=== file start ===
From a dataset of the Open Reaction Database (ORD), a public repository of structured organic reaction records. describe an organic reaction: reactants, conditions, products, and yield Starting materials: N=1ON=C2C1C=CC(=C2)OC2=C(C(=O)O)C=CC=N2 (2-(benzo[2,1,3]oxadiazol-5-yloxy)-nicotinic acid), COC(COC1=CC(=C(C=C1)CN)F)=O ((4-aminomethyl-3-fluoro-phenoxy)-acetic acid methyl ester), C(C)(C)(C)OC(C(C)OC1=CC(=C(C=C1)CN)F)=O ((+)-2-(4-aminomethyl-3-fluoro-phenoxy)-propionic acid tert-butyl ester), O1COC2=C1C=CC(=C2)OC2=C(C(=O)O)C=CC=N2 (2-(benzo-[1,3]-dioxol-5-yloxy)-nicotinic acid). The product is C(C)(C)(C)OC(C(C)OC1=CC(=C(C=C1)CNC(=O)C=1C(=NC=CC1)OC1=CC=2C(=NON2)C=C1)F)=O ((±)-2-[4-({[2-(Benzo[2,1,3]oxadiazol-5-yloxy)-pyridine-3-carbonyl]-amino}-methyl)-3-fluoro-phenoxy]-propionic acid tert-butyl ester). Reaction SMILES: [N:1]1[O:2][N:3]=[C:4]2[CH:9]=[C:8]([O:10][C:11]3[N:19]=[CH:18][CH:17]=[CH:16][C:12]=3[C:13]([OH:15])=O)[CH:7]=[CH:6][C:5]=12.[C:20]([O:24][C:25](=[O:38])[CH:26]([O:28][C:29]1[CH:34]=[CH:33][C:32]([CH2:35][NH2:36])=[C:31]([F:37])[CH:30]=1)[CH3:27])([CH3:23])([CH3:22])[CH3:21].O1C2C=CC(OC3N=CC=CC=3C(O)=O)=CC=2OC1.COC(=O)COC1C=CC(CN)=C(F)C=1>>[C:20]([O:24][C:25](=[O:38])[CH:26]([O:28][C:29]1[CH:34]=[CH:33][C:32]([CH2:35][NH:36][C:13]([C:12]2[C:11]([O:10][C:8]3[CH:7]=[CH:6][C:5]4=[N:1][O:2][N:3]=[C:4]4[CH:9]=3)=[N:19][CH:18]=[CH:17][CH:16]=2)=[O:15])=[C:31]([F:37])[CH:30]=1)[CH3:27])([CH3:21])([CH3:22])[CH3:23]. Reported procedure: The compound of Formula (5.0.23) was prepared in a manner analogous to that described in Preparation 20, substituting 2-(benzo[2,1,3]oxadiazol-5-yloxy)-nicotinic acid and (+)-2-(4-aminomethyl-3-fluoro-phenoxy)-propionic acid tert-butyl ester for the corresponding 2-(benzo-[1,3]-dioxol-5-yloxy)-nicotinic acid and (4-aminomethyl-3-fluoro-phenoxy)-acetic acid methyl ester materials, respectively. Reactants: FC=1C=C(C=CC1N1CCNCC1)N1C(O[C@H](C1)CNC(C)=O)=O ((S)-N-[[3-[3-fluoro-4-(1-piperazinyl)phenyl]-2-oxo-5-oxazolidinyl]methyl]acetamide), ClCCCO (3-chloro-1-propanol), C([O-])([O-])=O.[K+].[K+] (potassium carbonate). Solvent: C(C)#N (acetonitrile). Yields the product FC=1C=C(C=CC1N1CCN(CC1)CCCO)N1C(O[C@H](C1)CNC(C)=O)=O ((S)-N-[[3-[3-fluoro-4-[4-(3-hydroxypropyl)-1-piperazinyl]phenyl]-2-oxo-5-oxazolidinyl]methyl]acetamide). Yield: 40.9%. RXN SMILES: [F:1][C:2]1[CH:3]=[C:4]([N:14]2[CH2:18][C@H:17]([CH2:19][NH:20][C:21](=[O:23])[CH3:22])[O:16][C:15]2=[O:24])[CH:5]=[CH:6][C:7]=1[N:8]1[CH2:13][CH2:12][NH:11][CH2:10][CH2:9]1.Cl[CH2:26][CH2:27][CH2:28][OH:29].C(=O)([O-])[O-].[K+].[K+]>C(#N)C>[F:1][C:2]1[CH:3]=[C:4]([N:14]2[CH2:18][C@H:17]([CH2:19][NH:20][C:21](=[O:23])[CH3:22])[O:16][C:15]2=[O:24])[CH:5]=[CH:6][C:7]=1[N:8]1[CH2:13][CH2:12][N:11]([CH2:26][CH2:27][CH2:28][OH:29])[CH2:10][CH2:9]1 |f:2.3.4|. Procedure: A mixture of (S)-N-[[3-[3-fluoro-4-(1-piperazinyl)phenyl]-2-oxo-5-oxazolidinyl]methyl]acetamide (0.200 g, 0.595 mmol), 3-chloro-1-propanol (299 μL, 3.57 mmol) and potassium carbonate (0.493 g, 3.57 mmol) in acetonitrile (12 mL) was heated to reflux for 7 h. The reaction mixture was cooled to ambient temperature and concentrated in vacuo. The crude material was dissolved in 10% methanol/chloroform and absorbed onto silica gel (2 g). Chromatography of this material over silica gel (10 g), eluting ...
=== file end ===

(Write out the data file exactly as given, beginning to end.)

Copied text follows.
From a dataset of the Open Reaction Database (ORD), a public repository of structured organic reaction records. describe an organic reaction: reactants, conditions, products, and yield Starting materials: N=1ON=C2C1C=CC(=C2)OC2=C(C(=O)O)C=CC=N2 (2-(benzo[2,1,3]oxadiazol-5-yloxy)-nicotinic acid), COC(COC1=CC(=C(C=C1)CN)F)=O ((4-aminomethyl-3-fluoro-phenoxy)-acetic acid methyl ester), C(C)(C)(C)OC(C(C)OC1=CC(=C(C=C1)CN)F)=O ((+)-2-(4-aminomethyl-3-fluoro-phenoxy)-propionic acid tert-butyl ester), O1COC2=C1C=CC(=C2)OC2=C(C(=O)O)C=CC=N2 (2-(benzo-[1,3]-dioxol-5-yloxy)-nicotinic acid). The product is C(C)(C)(C)OC(C(C)OC1=CC(=C(C=C1)CNC(=O)C=1C(=NC=CC1)OC1=CC=2C(=NON2)C=C1)F)=O ((±)-2-[4-({[2-(Benzo[2,1,3]oxadiazol-5-yloxy)-pyridine-3-carbonyl]-amino}-methyl)-3-fluoro-phenoxy]-propionic acid tert-butyl ester). Reaction SMILES: [N:1]1[O:2][N:3]=[C:4]2[CH:9]=[C:8]([O:10][C:11]3[N:19]=[CH:18][CH:17]=[CH:16][C:12]=3[C:13]([OH:15])=O)[CH:7]=[CH:6][C:5]=12.[C:20]([O:24][C:25](=[O:38])[CH:26]([O:28][C:29]1[CH:34]=[CH:33][C:32]([CH2:35][NH2:36])=[C:31]([F:37])[CH:30]=1)[CH3:27])([CH3:23])([CH3:22])[CH3:21].O1C2C=CC(OC3N=CC=CC=3C(O)=O)=CC=2OC1.COC(=O)COC1C=CC(CN)=C(F)C=1>>[C:20]([O:24][C:25](=[O:38])[CH:26]([O:28][C:29]1[CH:34]=[CH:33][C:32]([CH2:35][NH:36][C:13]([C:12]2[C:11]([O:10][C:8]3[CH:7]=[CH:6][C:5]4=[N:1][O:2][N:3]=[C:4]4[CH:9]=3)=[N:19][CH:18]=[CH:17][CH:16]=2)=[O:15])=[C:31]([F:37])[CH:30]=1)[CH3:27])([CH3:21])([CH3:22])[CH3:23]. Reported procedure: The compound of Formula (5.0.23) was prepared in a manner analogous to that described in Preparation 20, substituting 2-(benzo[2,1,3]oxadiazol-5-yloxy)-nicotinic acid and (+)-2-(4-aminomethyl-3-fluoro-phenoxy)-propionic acid tert-butyl ester for the corresponding 2-(benzo-[1,3]-dioxol-5-yloxy)-nicotinic acid and (4-aminomethyl-3-fluoro-phenoxy)-acetic acid methyl ester materials, respectively. Reactants: FC=1C=C(C=CC1N1CCNCC1)N1C(O[C@H](C1)CNC(C)=O)=O ((S)-N-[[3-[3-fluoro-4-(1-piperazinyl)phenyl]-2-oxo-5-oxazolidinyl]methyl]acetamide), ClCCCO (3-chloro-1-propanol), C([O-])([O-])=O.[K+].[K+] (potassium carbonate). Solvent: C(C)#N (acetonitrile). Yields the product FC=1C=C(C=CC1N1CCN(CC1)CCCO)N1C(O[C@H](C1)CNC(C)=O)=O ((S)-N-[[3-[3-fluoro-4-[4-(3-hydroxypropyl)-1-piperazinyl]phenyl]-2-oxo-5-oxazolidinyl]methyl]acetamide). Yield: 40.9%. RXN SMILES: [F:1][C:2]1[CH:3]=[C:4]([N:14]2[CH2:18][C@H:17]([CH2:19][NH:20][C:21](=[O:23])[CH3:22])[O:16][C:15]2=[O:24])[CH:5]=[CH:6][C:7]=1[N:8]1[CH2:13][CH2:12][NH:11][CH2:10][CH2:9]1.Cl[CH2:26][CH2:27][CH2:28][OH:29].C(=O)([O-])[O-].[K+].[K+]>C(#N)C>[F:1][C:2]1[CH:3]=[C:4]([N:14]2[CH2:18][C@H:17]([CH2:19][NH:20][C:21](=[O:23])[CH3:22])[O:16][C:15]2=[O:24])[CH:5]=[CH:6][C:7]=1[N:8]1[CH2:13][CH2:12][N:11]([CH2:26][CH2:27][CH2:28][OH:29])[CH2:10][CH2:9]1 |f:2.3.4|. Procedure: A mixture of (S)-N-[[3-[3-fluoro-4-(1-piperazinyl)phenyl]-2-oxo-5-oxazolidinyl]methyl]acetamide (0.200 g, 0.595 mmol), 3-chloro-1-propanol (299 μL, 3.57 mmol) and potassium carbonate (0.493 g, 3.57 mmol) in acetonitrile (12 mL) was heated to reflux for 7 h. The reaction mixture was cooled to ambient temperature and concentrated in vacuo. The crude material was dissolved in 10% methanol/chloroform and absorbed onto silica gel (2 g). Chromatography of this material over silica gel (10 g), eluting ...